e) After being presented by the coop with a proposed contract, Hubshman has the right to elect whether to take over from the coop Co-op any work that is required to be performed on her roof terrace;

f) Hubshman has the right to have her own consultants, experts and contractors perform such work at the coop's expense.

After reviewing the proprietary lease and considering the parties' arguments, this is the declaration by the court of the parties' rights under the proprietary lease:

The coop has the authority and responsibility for repairs, as set forth in paragraph 2 of the proprietary lease. If the coop determines that pursuant to the terms of the proprietary lease, work is required to be performed on the roof terrace of Hubshman's apartment, the coop shall prepare the plans and specifications for such work, including protection and restoration of the garden, and obtain a proposed contract for the work to be done with professionals of its own choosing. The coop shall then submit its proposed contract to Hubshman. Hubshman shall then have five (5) business days after receipt of such contract within which to notify the coop in writing whether or not she elects to perform such work. If Hubshman so elects, the coop shall, upon completion of such work, reimburse Hubshman for her actual costs for such work up to the amount of the proposed contract originally obtained by the Coop and presented to Hubshman. If an emergency requires immediate repairs, then the coop may immediately perform such work as is necessary to deal with the emergency and thereafter the foregoing provisions shall be applicable to the performance of any additional work in connection with the condition which gave rise to the emergency.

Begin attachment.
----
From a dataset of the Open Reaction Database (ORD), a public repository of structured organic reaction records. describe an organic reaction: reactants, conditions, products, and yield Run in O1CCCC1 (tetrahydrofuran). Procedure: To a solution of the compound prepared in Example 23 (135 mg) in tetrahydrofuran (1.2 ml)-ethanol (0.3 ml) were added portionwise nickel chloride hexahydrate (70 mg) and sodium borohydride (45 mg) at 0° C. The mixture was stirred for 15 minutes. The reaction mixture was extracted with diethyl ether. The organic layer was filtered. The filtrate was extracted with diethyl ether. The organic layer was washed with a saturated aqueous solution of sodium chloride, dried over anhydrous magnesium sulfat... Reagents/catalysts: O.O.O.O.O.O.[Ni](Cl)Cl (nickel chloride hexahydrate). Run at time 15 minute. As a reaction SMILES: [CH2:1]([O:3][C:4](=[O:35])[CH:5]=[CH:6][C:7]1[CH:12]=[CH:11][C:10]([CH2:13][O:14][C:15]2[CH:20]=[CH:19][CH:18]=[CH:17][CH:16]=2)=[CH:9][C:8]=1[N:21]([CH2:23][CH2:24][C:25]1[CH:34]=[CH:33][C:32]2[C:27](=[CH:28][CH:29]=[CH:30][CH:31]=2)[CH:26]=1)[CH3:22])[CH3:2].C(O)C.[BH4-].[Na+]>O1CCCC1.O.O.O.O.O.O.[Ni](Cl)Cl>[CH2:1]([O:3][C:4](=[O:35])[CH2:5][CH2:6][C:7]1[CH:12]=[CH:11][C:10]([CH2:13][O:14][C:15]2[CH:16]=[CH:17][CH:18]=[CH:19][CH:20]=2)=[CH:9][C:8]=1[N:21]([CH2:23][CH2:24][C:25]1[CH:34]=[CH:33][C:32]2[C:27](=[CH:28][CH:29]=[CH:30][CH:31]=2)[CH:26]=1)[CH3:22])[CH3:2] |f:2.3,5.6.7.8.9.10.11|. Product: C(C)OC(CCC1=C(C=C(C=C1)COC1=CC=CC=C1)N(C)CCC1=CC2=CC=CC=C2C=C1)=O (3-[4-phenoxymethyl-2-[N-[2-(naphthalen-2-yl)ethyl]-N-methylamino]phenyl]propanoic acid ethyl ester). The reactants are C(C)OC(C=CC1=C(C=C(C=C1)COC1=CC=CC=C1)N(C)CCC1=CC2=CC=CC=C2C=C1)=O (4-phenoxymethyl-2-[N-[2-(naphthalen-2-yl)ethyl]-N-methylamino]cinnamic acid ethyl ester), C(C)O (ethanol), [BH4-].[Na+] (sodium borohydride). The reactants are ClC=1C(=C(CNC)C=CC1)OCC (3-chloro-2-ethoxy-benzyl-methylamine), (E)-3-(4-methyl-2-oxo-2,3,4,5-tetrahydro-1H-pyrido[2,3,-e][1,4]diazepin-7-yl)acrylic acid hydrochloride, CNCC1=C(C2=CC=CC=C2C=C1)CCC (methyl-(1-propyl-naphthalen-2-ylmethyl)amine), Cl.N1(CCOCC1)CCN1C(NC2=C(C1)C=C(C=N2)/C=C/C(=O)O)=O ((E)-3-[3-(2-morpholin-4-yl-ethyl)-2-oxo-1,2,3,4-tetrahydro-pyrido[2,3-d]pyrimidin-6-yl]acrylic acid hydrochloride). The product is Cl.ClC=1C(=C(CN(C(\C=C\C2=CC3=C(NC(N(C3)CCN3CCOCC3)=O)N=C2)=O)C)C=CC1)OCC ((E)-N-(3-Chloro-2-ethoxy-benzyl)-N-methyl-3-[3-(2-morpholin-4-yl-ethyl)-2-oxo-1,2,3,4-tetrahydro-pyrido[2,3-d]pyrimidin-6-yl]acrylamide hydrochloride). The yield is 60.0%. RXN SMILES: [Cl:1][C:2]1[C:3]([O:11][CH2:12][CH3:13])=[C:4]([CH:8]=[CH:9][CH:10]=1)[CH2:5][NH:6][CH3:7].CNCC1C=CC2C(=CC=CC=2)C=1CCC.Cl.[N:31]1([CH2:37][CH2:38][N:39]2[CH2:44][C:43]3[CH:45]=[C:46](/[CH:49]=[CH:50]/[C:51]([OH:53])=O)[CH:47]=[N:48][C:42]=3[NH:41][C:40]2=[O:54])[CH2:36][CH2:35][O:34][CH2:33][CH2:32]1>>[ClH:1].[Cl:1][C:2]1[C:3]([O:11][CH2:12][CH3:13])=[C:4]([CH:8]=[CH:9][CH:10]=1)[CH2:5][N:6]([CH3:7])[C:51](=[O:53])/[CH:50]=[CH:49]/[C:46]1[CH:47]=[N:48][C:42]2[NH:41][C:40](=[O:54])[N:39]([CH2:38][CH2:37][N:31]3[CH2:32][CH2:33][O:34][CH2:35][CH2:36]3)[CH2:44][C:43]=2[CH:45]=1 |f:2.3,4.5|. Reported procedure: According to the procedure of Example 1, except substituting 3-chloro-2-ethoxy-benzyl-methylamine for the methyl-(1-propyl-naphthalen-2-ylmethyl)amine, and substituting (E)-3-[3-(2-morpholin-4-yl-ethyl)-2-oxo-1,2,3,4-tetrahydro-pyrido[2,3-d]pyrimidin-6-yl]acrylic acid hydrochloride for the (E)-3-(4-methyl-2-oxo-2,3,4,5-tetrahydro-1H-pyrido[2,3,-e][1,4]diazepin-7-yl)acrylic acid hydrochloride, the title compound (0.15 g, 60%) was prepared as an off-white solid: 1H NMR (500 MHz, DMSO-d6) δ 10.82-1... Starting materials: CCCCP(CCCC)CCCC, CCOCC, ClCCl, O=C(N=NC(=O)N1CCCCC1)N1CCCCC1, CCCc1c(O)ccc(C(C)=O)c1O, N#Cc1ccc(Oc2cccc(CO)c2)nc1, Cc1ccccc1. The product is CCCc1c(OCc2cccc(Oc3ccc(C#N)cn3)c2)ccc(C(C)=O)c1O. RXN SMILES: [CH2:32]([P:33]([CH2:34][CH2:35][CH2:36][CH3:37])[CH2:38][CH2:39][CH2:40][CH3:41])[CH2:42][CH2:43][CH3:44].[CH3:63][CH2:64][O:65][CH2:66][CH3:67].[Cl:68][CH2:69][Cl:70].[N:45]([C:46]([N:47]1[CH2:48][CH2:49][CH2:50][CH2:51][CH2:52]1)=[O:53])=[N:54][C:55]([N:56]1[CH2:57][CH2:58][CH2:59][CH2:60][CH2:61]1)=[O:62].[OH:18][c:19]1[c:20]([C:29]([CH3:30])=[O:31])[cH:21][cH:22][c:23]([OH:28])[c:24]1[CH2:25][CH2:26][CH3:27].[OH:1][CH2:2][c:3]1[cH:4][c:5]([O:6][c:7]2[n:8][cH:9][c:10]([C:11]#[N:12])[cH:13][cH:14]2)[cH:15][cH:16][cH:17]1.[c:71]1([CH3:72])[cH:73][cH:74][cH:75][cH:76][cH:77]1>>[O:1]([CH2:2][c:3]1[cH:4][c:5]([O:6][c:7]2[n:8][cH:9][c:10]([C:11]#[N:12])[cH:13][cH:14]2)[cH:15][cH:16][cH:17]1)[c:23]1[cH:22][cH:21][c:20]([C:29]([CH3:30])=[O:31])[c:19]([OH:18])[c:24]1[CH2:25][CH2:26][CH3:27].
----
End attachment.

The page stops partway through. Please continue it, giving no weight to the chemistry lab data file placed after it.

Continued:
In deciding which side is entitled to summary judgment in its favor, the court evaluates not only how far each side has strayed from the express terms of the proprietary lease, but also the relief originally sought by that party in its own pleadings. When examining the complaint, it is clear that the court's declaration bears no semblance to the relief sought by the coop; it more closely resembles what Hubshman asserted as counterclaims. Therefore, the coop's motion for summary judgment in its favor on the counterclaims is denied. After searching the record, the court grants summary judgment to Hubshman on her 2nd and 3rd counterclaims. The court's declaration is set forth above (Mini Mint Inc. v. Citigroup, Inc., supra).

Since neither side has moved with respect to the issue of legal fees (1st CC), this remains for trial. The parties shall come to court for a pre-trial conference on October 27, 2011, the next date this case is scheduled to appear in Part 10.

Conclusion

In accordance it is hereby